Within the framework of the research project ‘Developing early warning systems for improved microalgae PROduction and anaerobic DIGgestiOn, PRODIGIO’, we aim to establish a base of knowledge for the development of a system failure prediction technology that increases the performance of microalgae production and biomass-to-biogas conversion systems. We envision that this technology will contribute to advance towards a more favourable techno-economic, environmental, and social performance to achieve a more sustainable source of biogas from microalgae biomass.
What is Algae Culture?
Algae are a very diverse group of photosynthetic organisms that include microalgae and seaweeds (or macroalgae)
As photosynthetic organisms, they use sunlight energy and carbon dioxide (CO2) to produce biomass. Algae and their prokaryotic counterparts, cyanobacteria, are responsible for almost half of the global net primary production (the other half being accounted for by terrestrial plants), sustaining virtually all aquatic life and exerting a fundamental control on global climate through carbon sequestration into the deep ocean. They produce such a massive amount of organic matter despite representing only 1-2% of the planet’s total photosynthetic biomass, which highlights their extraordinary productivity. Microalgae and cyanobacteria are 3 to 4 times more efficient than terrestrial plants at converting sunlight energy into biomass and can achieve up to one order of magnitude higher biomass production yields (i.e. production of biomass per unit of area used for cultivation). Furthermore, they can grow in brackish, marine and sewage waters, which are not suitable for agriculture. In fact, because wastewater contains many of the essential nutrients that microalgae need to grow, the use of microalgae in wastewater treatment, while still under development, would improve the efficiency of the sanitation process by taking up inorganic nutrients and other contaminants from wastewater while providing a source of low-cost biomass.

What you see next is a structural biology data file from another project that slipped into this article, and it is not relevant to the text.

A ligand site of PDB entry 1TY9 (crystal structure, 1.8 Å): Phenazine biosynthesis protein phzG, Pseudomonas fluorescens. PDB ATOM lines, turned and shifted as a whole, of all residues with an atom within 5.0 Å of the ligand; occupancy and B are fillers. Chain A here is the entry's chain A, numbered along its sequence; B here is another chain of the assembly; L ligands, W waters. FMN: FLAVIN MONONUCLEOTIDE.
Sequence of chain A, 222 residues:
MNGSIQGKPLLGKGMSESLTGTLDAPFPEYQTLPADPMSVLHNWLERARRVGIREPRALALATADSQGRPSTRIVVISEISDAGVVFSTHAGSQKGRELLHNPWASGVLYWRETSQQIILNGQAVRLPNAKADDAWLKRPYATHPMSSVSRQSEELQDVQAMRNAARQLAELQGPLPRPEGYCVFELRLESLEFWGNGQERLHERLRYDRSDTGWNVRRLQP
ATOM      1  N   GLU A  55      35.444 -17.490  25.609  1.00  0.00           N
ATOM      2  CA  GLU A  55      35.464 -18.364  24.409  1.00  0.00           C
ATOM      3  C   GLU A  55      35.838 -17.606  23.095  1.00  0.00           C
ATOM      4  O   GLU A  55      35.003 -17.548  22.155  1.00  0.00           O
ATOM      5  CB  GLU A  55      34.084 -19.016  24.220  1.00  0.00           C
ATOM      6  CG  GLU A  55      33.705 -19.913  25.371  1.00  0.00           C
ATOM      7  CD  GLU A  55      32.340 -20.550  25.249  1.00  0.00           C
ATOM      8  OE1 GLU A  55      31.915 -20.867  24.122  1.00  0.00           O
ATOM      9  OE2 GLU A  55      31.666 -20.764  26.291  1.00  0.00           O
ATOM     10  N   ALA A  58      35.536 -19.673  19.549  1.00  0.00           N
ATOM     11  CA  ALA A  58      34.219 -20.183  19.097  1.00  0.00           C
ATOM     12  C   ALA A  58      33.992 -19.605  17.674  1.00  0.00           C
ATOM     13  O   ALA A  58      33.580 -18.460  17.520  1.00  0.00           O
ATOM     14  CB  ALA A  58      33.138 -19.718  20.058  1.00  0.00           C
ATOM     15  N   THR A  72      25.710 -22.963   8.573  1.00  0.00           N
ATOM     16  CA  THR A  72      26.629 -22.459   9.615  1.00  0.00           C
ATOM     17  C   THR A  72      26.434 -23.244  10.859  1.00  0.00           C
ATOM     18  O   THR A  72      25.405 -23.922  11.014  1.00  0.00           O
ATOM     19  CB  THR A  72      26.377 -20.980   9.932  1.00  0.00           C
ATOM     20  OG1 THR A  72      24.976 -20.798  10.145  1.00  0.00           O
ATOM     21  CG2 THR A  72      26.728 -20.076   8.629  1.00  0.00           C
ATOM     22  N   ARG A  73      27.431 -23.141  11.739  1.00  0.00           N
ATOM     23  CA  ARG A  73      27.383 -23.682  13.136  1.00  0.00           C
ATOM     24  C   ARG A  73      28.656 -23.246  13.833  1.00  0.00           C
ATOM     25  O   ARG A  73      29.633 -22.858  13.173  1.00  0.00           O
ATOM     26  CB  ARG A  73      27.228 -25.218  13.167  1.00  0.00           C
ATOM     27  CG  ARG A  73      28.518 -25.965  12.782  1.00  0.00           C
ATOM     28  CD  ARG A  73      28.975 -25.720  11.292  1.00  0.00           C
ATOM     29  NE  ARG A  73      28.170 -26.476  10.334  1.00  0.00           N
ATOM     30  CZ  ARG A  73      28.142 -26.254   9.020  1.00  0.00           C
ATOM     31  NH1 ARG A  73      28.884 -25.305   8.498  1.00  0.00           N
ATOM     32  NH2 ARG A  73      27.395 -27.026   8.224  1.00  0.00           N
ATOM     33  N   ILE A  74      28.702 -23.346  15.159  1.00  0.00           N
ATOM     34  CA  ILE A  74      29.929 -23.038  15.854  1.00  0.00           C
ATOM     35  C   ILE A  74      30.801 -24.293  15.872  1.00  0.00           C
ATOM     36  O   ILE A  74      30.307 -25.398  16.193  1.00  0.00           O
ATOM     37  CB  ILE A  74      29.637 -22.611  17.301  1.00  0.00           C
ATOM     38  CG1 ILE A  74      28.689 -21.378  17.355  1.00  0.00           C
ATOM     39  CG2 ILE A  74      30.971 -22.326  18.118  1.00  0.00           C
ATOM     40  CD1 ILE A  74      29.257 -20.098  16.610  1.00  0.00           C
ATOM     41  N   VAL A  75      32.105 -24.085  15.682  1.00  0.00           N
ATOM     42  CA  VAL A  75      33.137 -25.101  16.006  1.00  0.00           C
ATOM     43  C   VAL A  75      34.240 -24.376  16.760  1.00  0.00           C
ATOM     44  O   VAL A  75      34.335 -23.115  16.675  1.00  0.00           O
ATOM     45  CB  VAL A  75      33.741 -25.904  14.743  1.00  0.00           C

Microalgae cultivation (or algaeculture) is one of the most promising sources of biomass for the future. It is sustainable, does not compete for land with agricultural crops, and does not require freshwater resources. The outstanding yields of microalgae mean that, compared to terrestrial crops, we need much less cultivation area to obtain the same amount of biomass. Furthermore, their nutrient needs can be met through wastewater supplies or by recycling and re-circulating the nutrients making up their biomass. However, the large-scale implementation of algaeculture suffers from the same problems than conventional agriculture has faced for centuries. For a long time, agronomists and farmers have struggled to prevent the collapse of their crops, often ruined by pests and diseases. Decades of agricultural research have enabled the development of highly efficient crop protection measures that have given rise to previously unthinkable crop yields. For example, corn yield (i.e. corn production per unit of land used) has increased five-fold over the last eighty years thanks, among other things, to breakthroughs in pest management. Biological contamination is a widespread and recurrent threat to microalgae mass cultures, where virtually all of the biomass produced by microalgae can be consumed by parasites and predators in a matter of days. The expansion of algaeculture necessarily implies the development of pest prevention and mitigation measures that increase the yields of microalgae and the amount of harvestable biomass. However, these technologies are currently underdeveloped.
Just as agriculture represented a momentous change in the history of humanity and of our planet, the expansion of algaeculture is called to play a crucial role in the evolution of our society towards a more habitable future planet.